Australian enterprises are expected to take a closer look at Chrome OS as Google makes moves to peel customers away from Microsoft, according to analysts.
Google is “absolutely focussed on this in the enterprise market and they’ll absolutely evolve [Chrome OS] to meet business needs,” said Frank Farrall, lead partner of Deloitte Digital.
There are Chrome OS currently two classes of devices running the Google operating system: Chromebook laptops and the desktop PC style Chromebox.
In Australia, where Chrome OS adoption has mostly been limited to the education sector, Woolworths is the largest enterprise to replace its Microsoft hardware and software with Google hardware.
The supermarket chain has announced trials of several types of Chromebooks and Chromeboxes. Woolworths acting CIO Damon Rees told Computerworld Australia that Chrome OS devices will soon account for 85 per cent of its business computers.
“We were faced with the end of life of our Microsoft software, so we needed to make a significant investment in technology this financial year, whatever solution we went with,” he said.
“Overall the combination of Google Apps, Citrix and Chrome devices delivers on the Woolworths technology strategy providing our staff with the right tools, available on the right device accessible from the right location,” he said.
Another early Australian adopter of Chrome OS is Fire and Rescue NSW, which has opted for Chromeboxes over more expensive Windows desktops for an IT project to digitise firefighters’ daily paper record of events.
“We wanted to do something that made sense,” said Fire and Rescue IT director, Richard Host. “I did not want to have to go and buy nearly 400 additional Windows computers with all the necessary Microsoft licensing and software when all I needed was a Web browser.”
Host estimated that the agency immediately saved at least 50 per cent by choosing Chromeboxes over a Windows-based alternative.
Frost and Sullivan analyst Audrey William said she expects to see a “gradual uptake” of Chrome OS in the enterprise.
Woolworths’ decision to move from Microsoft to Google was a significant announcement, she said. “You’re starting to see the momentum pick up, but it’s still not across the board,” the analyst added.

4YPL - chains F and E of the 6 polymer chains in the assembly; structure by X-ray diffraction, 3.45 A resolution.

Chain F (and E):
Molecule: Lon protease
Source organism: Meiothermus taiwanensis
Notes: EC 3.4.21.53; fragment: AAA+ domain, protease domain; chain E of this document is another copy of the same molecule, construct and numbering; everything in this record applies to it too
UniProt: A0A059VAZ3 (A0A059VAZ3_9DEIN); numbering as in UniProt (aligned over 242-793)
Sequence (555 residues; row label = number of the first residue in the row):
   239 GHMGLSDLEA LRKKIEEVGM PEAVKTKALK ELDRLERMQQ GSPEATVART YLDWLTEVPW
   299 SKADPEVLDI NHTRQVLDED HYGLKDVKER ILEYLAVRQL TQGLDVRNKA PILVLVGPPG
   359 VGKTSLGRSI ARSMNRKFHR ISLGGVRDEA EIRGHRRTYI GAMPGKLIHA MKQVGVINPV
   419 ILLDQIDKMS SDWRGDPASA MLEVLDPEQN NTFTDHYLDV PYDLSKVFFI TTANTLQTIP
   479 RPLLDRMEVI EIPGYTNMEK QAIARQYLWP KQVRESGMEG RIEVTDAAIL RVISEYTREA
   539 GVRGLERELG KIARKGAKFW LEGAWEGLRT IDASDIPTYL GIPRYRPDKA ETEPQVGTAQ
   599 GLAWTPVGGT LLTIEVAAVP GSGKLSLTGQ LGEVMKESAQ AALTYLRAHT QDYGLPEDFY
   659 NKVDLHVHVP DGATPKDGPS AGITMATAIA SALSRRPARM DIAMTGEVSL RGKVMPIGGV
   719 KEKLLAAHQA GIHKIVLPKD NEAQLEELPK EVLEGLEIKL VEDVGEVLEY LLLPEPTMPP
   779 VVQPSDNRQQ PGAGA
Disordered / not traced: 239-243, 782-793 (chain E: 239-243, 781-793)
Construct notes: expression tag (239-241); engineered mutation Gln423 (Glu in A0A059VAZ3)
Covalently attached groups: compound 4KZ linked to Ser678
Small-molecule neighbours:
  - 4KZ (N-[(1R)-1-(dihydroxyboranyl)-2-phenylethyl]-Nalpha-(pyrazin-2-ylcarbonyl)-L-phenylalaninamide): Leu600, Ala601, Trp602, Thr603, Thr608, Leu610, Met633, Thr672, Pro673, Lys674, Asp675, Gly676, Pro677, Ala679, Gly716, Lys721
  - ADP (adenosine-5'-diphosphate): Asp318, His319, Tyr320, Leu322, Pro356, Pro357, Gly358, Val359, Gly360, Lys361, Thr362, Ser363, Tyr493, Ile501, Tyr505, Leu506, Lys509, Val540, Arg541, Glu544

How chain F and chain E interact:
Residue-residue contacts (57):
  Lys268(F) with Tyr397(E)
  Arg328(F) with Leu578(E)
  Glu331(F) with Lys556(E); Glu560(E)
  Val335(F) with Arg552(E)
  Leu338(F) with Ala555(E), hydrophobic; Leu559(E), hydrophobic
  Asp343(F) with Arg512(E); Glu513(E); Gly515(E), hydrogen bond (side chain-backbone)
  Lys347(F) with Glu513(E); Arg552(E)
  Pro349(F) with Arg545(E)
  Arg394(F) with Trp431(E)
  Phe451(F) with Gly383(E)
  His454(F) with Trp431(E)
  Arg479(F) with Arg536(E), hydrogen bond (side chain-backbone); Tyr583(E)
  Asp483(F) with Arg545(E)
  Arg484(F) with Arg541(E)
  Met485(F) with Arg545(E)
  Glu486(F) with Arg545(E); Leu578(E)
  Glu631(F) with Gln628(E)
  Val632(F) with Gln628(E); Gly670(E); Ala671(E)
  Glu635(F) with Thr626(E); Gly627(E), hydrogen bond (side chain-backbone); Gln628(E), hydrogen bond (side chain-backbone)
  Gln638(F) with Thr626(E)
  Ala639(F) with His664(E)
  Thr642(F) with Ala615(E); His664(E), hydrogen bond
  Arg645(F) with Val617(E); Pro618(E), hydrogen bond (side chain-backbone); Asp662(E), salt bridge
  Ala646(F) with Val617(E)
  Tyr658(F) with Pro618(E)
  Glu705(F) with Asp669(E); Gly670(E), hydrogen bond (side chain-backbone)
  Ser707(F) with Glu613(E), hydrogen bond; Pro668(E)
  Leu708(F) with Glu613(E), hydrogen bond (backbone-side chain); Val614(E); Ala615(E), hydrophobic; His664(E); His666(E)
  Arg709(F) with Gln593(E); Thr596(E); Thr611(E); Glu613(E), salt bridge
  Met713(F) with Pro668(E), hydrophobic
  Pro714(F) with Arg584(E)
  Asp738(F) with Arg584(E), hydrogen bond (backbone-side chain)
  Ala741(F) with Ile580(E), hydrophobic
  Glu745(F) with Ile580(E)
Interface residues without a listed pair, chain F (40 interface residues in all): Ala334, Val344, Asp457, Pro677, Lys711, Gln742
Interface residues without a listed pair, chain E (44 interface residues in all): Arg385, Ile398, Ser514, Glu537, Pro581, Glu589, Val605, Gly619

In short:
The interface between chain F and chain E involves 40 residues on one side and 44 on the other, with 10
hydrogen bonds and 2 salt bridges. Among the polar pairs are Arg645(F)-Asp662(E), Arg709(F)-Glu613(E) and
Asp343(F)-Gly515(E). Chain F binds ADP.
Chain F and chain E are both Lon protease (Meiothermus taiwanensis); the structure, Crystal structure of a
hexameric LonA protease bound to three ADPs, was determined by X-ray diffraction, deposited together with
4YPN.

William believes Chrome devices could appeal to small and large organisations alike because they are effective at performing basic functions and cost half the price of competing Apple and Microsoft devices.
The allure of Chrome OS devices is likely to grow as businesses adopt more of Google’s other products, William said. Many businesses are already using the Chrome Web browser and a growing number of organisations are supporting Android devices, she said.
However, IDC analyst Amy Cheah said she does not believe Chrome OS is quite there yet for enterprise.
“At this point in time, Chromebooks are still not ready to be an enterprise platform,” said Cheah. “It’s primarily a consumer device or an education device.”
Microsoft remains king in the enterprise, and larger companies may have difficulty integrating Chrome OS into their total IT environment, she said.
“There needs to be tighter integration between Chrome OS and Windows before Chrome OS can be an enterprise-ready platform.”
Tradition could be a major factor holding back many businesses from embracing Chrome, said Farrall.
“Many modern enterprises have grown up in a Microsoft world,” he said. “There will be plenty of users who still want to save something on their hard drive.”
However, Farrall said not to write off the possibility of Chromebooks catching on with businesses. He predicted that the move to cloud and the large popularity of the Chrome browser will help to drive adoption of Chromebooks in the future.
Telsyte analyst Rodney Gedda said Microsoft is not invincible.
“Every time there’s a change in Microsoft’s Windows ecosystem and there’s a platform upgrade, there’s an opportunity for other vendors to slowly chip away at the monopoly,” he said.
With some “disillusioned with where Windows 8 is heading,” Google may have a window to take some customers from Microsoft, he said. “I can’t see it being a lot [of customers], but it could be more than what we have seen in a long time.”
Farrall advised doubters to remember it was only a few years ago that BlackBerry dominated the enterprise and many organisations claimed they would never connect an iPhone or Android device to their network.
That changed fast when consumers – including CEOs – demanded that IT connect their devices, he said.
“Once it gets in, it just explodes.”
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